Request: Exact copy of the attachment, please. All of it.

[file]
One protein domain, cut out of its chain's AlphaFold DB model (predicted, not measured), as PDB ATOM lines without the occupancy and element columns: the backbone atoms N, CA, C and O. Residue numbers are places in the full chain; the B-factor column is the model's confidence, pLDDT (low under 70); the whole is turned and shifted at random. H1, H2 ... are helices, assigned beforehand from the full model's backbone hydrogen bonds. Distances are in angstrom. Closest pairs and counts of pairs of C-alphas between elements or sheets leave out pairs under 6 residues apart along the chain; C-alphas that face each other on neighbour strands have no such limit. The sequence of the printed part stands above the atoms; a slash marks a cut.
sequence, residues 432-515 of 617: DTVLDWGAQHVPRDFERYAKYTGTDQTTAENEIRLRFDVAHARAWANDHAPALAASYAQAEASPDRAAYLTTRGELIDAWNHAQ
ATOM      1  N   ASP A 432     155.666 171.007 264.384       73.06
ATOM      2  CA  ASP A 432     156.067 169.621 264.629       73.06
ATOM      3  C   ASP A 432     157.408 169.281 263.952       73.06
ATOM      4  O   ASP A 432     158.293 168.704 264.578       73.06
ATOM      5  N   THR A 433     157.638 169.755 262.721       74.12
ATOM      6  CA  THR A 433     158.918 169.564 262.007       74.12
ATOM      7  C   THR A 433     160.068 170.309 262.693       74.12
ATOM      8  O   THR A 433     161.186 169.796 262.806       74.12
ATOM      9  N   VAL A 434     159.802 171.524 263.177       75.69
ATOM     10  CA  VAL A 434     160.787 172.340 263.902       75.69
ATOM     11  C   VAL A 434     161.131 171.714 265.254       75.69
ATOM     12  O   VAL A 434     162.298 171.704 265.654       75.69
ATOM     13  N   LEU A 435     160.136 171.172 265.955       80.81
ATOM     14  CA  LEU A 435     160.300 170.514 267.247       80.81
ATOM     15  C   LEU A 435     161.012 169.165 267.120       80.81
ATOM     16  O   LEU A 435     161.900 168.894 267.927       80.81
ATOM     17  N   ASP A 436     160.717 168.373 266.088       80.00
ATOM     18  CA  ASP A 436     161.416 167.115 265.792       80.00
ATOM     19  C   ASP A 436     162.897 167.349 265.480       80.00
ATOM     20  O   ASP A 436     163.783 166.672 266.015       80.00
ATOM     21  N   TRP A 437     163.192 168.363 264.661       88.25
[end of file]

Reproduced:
One protein domain, cut out of its chain's AlphaFold DB model (predicted, not measured), as PDB ATOM lines without the occupancy and element columns: the backbone atoms N, CA, C and O. Residue numbers are places in the full chain; the B-factor column is the model's confidence, pLDDT (low under 70); the whole is turned and shifted at random. H1, H2 ... are helices, assigned beforehand from the full model's backbone hydrogen bonds. Distances are in angstrom. Closest pairs and counts of pairs of C-alphas between elements or sheets leave out pairs under 6 residues apart along the chain; C-alphas that face each other on neighbour strands have no such limit. The sequence of the printed part stands above the atoms; a slash marks a cut.
sequence, residues 432-515 of 617: DTVLDWGAQHVPRDFERYAKYTGTDQTTAENEIRLRFDVAHARAWANDHAPALAASYAQAEASPDRAAYLTTRGELIDAWNHAQ
ATOM      1  N   ASP A 432     155.666 171.007 264.384       73.06
ATOM      2  CA  ASP A 432     156.067 169.621 264.629       73.06
ATOM      3  C   ASP A 432     157.408 169.281 263.952       73.06
ATOM      4  O   ASP A 432     158.293 168.704 264.578       73.06
ATOM      5  N   THR A 433     157.638 169.755 262.721       74.12
ATOM      6  CA  THR A 433     158.918 169.564 262.007       74.12
ATOM      7  C   THR A 433     160.068 170.309 262.693       74.12
ATOM      8  O   THR A 433     161.186 169.796 262.806       74.12
ATOM      9  N   VAL A 434     159.802 171.524 263.177       75.69
ATOM     10  CA  VAL A 434     160.787 172.340 263.902       75.69
ATOM     11  C   VAL A 434     161.131 171.714 265.254       75.69
ATOM     12  O   VAL A 434     162.298 171.704 265.654       75.69
ATOM     13  N   LEU A 435     160.136 171.172 265.955       80.81
ATOM     14  CA  LEU A 435     160.300 170.514 267.247       80.81
ATOM     15  C   LEU A 435     161.012 169.165 267.120       80.81
ATOM     16  O   LEU A 435     161.900 168.894 267.927       80.81
ATOM     17  N   ASP A 436     160.717 168.373 266.088       80.00
ATOM     18  CA  ASP A 436     161.416 167.115 265.792       80.00
ATOM     19  C   ASP A 436     162.897 167.349 265.480       80.00
ATOM     20  O   ASP A 436     163.783 166.672 266.015       80.00
ATOM     21  N   TRP A 437     163.192 168.363 264.661       88.25